Bob Carnie Printmaking
Colour Correcting and Inkjet
Lambda Silver Gelatin prints are prints made from any type of digital file, either scanned from film as in this case or from current state of the art digital cameras.
In our lab we expose the file on a Durst Lambda 76 and then take the paper downstairs and process as we would an enlarger based print. We have one of Canada’s largest commercial fibre base darkrooms and can handle prints up to 30 x 72 inches. The paper is Ilford Galerie grade 4 and the contrast and tonal adjustments are controlled in Photoshop, Capture One or Lightroom. Or these adjustments can be tweaked at time of printing on the imaging device.
These prints are the ultimate in reproduction and exhibit the traditional silver gelatin look: deep blacks, silvery midtones and brilliant highlights. As with all silver gelatin prints, the image resides in the emulsion and to the viewer the image glows from within.These prints follow the same Ilford archival process sequence and can be further enhanced with toning, selenium or split sepia or a combination of both.
Silver prints are the museum and top gallery standard for exhibiting and collecting and are designed for the very best images for long term storage or display.
Lith Prints from Negative
I have been making lith prints on silver gelatin paper for clients since the mid 90’s. I was introduced to Star Trax a book by Anton Corjbin. The images in this book were all printed by Mike Spry and were jaw droppingly beautiful to me.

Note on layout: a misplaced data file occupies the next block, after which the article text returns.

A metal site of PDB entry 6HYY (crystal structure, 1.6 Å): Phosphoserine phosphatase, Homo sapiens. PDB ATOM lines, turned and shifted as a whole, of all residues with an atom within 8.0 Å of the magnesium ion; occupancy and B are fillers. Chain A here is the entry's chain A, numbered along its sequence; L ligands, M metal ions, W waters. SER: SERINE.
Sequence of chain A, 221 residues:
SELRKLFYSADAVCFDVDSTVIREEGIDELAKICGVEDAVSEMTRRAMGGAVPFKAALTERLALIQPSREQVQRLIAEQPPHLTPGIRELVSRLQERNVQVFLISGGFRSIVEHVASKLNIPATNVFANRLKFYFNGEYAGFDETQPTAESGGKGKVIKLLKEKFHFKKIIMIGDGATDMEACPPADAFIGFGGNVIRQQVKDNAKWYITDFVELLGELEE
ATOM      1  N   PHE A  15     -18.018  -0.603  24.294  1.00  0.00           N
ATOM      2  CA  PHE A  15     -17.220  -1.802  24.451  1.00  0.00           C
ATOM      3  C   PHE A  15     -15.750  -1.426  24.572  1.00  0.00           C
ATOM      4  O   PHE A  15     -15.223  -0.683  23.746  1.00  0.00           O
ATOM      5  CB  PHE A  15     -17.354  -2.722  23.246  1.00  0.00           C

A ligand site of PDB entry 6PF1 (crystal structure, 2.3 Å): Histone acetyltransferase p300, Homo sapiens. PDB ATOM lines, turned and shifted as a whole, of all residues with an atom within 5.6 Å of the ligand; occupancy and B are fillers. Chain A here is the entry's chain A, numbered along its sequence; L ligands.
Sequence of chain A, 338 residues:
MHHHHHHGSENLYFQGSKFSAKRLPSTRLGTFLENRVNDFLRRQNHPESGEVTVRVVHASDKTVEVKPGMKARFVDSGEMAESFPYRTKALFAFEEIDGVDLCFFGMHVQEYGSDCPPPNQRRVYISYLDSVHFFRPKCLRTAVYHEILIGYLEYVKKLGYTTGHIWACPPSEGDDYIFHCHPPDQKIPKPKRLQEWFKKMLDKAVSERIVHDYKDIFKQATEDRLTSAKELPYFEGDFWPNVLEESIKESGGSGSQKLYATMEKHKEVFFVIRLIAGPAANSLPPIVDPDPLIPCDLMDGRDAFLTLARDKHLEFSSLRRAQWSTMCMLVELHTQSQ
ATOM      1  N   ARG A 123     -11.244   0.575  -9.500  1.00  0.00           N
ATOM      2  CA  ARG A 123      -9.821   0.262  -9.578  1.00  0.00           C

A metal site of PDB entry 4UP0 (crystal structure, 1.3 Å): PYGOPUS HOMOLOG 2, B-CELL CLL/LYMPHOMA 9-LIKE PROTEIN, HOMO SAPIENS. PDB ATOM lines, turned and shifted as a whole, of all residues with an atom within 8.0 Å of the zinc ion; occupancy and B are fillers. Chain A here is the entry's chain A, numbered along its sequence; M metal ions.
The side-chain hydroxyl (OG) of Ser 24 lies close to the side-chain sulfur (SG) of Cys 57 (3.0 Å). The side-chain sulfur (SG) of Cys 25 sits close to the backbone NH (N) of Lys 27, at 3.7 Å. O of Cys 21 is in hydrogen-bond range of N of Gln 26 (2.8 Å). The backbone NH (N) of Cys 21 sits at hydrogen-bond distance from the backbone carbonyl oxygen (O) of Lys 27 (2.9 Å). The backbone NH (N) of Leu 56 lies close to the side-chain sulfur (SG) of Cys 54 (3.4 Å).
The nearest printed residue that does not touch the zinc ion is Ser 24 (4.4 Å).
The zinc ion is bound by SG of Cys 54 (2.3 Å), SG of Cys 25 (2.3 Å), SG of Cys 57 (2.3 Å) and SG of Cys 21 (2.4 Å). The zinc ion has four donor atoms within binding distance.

Over the years I have used many papers and as chemicals died off have pretty much stayed with Fotospeed LD20 as the developer. In this process we use the emergence time in the developer to determine pull time, certain papers require different Snatch Points and each paper will exhibit a different tonal effect.
In all cases Lith prints are processed after developer exactly like any silver gelatin print and can be toned as well to create further variations.
These prints are highly desirable as they will outlast modern day prints and thus are coveted by collectors and galleries.
Almost any type of negative, colour or black and white will work with this process and one needs to be careful trying to match prints for editions as it is almost impossible to do so.
Therefore I refer to any Lith Print as a unique print.
I have been making colour prints now my whole career, in my past jobs before I opened my own shop, I worked in many capacities as a colour corrector, colour printer and photo comp specialist. One of my past specialty's was making mural prints from 8x10 colour film. Thirty years later, we are seeing the same quality from the new Phase Back systems.
For me making colour prints is magical and even though we have state of art white balance capabilities, thanks to technology advances, the fine print always need collaboration with the artist and printer. Subtle colour balances, or contrast changes are required to produce work that is outstanding.
For many of my clients I work very closely balancing a body of work so that it can hang cohesively together, this is not a simple task. As well striking the right balance requires testing and then final print.